However, I am stuck in the porject currently: I have to fix a fundamental error in my design of the implementation of the algorithm, in order for it to run at an acceptable speed, and I feel tired in working on that project for the time being. Thus I decide to take a break and figure out the parser for this music project first.

Now we can write such sheets as follows; what an improvement! :D

o4 e4 a a a a2 a4 b > c c < a2 a > c

o4 b4 b g g g2 b > c < a a1

This is a segment of the song "Ievan Polkka".

The notation is similar to that of alda, by the way.

Functionality differences?

Is there any difference in terms of the generated music? For example, can it generate the timber of violin now? Unfortunately, it still does not offer such functionalities yet.

The reason is simple: I am still new to the area of audio processing, and I am exploring it by myself only, without the shoulder of the giants to step upon, sort of.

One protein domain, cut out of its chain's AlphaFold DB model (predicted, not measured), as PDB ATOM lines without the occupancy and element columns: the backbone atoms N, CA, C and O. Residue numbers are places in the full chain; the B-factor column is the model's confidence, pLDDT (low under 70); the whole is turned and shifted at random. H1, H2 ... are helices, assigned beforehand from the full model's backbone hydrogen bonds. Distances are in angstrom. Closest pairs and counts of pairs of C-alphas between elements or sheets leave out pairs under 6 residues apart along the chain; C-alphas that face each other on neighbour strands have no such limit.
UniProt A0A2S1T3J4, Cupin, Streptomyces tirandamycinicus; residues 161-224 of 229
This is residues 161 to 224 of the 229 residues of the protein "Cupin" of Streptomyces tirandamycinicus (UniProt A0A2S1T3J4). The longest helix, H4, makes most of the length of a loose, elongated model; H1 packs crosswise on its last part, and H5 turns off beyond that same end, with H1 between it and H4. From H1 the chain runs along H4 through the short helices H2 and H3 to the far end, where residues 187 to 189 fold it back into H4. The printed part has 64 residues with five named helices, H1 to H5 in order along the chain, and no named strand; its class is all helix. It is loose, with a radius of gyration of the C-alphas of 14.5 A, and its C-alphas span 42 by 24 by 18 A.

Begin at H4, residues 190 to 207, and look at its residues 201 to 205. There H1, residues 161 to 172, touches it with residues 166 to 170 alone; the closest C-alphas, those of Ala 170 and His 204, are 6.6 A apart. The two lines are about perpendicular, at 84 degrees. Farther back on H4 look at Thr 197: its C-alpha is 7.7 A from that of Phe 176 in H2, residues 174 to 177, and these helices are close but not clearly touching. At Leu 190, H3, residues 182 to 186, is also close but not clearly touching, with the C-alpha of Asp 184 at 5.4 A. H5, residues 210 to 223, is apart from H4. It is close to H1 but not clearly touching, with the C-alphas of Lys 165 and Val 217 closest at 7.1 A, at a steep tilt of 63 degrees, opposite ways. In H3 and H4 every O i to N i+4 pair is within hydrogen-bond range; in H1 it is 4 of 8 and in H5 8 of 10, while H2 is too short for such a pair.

So my plan is of course to dig into this area, and see what I can do. For example, I am trying to implement some short-time Fourier transform algorithms to analyse some real violin sounds, in order to see if I can simulate its timbre.

Surely I know there are well-written libraries out there for doing such transforms, like fourier and rustfft. But my major is Mathematics, and I always get excited to turn my Math knowledge into something that I can really "feel". So how can I miss the chance to play with this interesting subject? Besides, I am thinking to apply some of my research ideas to the topic of audio processing as well. :D

Some more songs

Though the essential feature of this second version of the project is not much different from its ancestor, I manage to transcribe more songs with it, thanks to the improved parser. So let's hear some of the new songs then. :)

Some more words

So I am still working on the improvements of this project. Anyone interested can have a look at its repository.

The above sheets can be found in the directory songs of the repository.

All original content is licensed under the free copyleft license CC BY-SA .

Author: JSDurand


Date: 2022-08-24 Mer 23:51:00 CST

GNU Emacs 28.2.50 of 2022-12-05 (Org mode 9.5.5)